LONDON — Jamal Khashoggi, a prominent Saudi dissident, met two friends for lunch last Monday in London to discuss a newspaper column he had drafted lamenting the lack of free speech in the Arab world. “Everyone is fearful,” he wrote.
But Mr. Khashoggi appeared to have little fear about his plans for the next day: to pick up a document from the Saudi Consulate in Istanbul. He brushed aside warnings from his friends that his criticism of the kingdom’s rulers had drawn their enmity, making the consulate dangerous territory.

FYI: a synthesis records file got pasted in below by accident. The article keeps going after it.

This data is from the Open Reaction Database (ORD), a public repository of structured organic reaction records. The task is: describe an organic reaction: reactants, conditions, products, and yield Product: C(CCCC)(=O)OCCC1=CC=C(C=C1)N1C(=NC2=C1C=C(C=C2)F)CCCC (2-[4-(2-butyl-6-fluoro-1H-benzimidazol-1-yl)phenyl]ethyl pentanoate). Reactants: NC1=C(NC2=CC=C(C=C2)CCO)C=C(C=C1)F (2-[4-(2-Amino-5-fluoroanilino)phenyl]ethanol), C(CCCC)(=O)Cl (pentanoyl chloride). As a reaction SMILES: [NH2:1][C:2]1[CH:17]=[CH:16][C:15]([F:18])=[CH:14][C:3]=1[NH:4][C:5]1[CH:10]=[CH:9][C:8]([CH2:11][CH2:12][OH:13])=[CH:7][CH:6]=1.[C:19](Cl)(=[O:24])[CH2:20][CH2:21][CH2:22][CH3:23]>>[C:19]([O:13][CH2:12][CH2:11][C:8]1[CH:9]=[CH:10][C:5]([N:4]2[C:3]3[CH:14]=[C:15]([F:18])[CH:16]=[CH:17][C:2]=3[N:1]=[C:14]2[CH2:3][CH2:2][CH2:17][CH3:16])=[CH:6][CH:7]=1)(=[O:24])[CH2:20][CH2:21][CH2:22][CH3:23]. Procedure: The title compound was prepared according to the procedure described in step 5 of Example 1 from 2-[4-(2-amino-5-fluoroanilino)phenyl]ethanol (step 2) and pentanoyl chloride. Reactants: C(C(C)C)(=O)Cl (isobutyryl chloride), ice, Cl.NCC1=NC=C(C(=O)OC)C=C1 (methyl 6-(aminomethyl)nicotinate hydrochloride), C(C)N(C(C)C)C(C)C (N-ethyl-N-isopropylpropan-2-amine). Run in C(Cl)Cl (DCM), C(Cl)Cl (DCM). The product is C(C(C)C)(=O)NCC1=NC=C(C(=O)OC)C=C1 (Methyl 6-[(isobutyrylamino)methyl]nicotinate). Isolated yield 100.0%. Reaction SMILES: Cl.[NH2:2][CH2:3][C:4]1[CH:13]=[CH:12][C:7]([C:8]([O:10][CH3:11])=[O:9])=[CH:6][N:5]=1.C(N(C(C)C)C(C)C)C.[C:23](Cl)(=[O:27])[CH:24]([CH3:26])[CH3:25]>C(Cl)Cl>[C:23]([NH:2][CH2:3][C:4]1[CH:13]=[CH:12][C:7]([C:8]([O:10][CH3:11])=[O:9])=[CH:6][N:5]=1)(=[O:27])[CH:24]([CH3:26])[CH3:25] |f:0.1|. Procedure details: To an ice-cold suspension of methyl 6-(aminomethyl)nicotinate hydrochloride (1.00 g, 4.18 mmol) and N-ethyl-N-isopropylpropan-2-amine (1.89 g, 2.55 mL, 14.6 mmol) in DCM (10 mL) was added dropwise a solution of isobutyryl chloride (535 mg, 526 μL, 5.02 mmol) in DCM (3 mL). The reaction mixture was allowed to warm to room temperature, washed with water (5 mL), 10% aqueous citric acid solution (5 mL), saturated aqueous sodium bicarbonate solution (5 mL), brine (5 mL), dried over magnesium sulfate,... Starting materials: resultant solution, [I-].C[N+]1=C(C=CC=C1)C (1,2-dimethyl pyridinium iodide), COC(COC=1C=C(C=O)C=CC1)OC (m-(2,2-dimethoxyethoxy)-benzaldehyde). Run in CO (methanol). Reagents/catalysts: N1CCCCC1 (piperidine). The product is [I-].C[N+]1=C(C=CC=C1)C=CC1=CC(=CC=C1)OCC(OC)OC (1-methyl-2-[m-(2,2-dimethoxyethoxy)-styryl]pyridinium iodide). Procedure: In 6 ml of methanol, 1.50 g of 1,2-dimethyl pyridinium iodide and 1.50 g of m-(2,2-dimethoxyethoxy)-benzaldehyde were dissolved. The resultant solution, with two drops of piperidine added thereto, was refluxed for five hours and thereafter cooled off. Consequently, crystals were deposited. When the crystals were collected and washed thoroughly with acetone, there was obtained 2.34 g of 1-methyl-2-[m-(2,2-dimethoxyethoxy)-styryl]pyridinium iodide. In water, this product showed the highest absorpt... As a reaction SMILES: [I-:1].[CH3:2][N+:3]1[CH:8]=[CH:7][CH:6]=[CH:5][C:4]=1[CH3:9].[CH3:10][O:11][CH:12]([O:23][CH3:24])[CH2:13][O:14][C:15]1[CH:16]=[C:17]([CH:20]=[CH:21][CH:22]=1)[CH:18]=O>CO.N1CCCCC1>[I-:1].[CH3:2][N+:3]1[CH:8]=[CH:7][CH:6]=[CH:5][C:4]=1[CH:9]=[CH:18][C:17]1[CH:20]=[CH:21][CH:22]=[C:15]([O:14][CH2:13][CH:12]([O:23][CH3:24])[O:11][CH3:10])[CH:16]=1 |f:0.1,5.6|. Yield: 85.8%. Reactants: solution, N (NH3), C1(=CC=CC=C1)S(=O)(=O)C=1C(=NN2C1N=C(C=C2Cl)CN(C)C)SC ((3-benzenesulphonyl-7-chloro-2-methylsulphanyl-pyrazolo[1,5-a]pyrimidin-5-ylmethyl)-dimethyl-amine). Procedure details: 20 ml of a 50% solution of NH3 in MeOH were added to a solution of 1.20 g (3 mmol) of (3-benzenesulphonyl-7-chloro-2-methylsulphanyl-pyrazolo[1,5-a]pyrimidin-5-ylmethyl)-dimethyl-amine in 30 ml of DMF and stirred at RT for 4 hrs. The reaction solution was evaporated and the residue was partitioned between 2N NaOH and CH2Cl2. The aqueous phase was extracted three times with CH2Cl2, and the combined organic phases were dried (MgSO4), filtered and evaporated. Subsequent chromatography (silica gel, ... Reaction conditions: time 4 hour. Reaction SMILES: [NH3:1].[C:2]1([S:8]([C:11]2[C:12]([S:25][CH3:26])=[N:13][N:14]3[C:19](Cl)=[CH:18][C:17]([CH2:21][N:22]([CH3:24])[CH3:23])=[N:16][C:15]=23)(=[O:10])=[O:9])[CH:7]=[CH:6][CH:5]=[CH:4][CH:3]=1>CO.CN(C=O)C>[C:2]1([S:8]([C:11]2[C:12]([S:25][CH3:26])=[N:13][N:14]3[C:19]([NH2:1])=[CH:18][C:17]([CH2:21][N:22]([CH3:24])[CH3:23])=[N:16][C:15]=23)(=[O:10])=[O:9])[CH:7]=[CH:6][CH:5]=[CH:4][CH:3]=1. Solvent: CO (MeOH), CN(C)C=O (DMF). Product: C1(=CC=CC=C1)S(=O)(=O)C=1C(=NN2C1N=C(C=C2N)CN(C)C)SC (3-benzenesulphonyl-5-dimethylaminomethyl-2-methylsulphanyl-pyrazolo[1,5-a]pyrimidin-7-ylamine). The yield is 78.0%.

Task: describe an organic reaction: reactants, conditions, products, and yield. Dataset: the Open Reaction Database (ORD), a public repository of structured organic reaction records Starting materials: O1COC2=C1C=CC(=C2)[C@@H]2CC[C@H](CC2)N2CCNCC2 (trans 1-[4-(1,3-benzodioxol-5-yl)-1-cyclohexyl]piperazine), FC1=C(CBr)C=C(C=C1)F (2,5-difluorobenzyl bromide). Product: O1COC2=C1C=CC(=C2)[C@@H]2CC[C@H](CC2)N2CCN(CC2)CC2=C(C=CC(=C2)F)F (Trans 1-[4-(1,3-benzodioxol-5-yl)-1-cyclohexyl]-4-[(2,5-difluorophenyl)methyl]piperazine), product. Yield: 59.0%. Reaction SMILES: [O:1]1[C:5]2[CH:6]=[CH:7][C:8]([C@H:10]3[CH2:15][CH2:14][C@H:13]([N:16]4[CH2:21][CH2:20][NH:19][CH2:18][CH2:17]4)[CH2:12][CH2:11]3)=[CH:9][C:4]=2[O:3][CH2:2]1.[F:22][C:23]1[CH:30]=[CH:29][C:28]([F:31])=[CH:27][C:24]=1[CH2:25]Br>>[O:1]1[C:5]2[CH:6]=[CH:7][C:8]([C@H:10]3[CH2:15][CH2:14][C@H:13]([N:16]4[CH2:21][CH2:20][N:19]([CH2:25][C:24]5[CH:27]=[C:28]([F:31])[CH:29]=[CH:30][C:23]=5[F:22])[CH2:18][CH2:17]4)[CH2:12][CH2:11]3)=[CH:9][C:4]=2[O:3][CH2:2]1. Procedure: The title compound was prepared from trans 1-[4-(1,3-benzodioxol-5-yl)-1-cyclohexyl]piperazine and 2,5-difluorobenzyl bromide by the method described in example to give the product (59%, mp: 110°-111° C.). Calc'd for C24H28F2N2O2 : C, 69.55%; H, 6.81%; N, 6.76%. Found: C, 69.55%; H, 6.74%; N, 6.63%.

The consular staff, he assured them, “are just ordinary Saudis, and the ordinary Saudis are good people,” recalled one of his lunch companions, Azzam Tamimi.
On Tuesday afternoon, Mr. Khashoggi entered the consulate. He has not been seen since.
Turkish investigators say that a team of 15 Saudi agents killed him inside the consulate, several officials told The New York Times and other news organizations. “He was killed and his body was dismembered,” Turan Kislakci, the head of Turkish Arab Media Association, said officials had told him.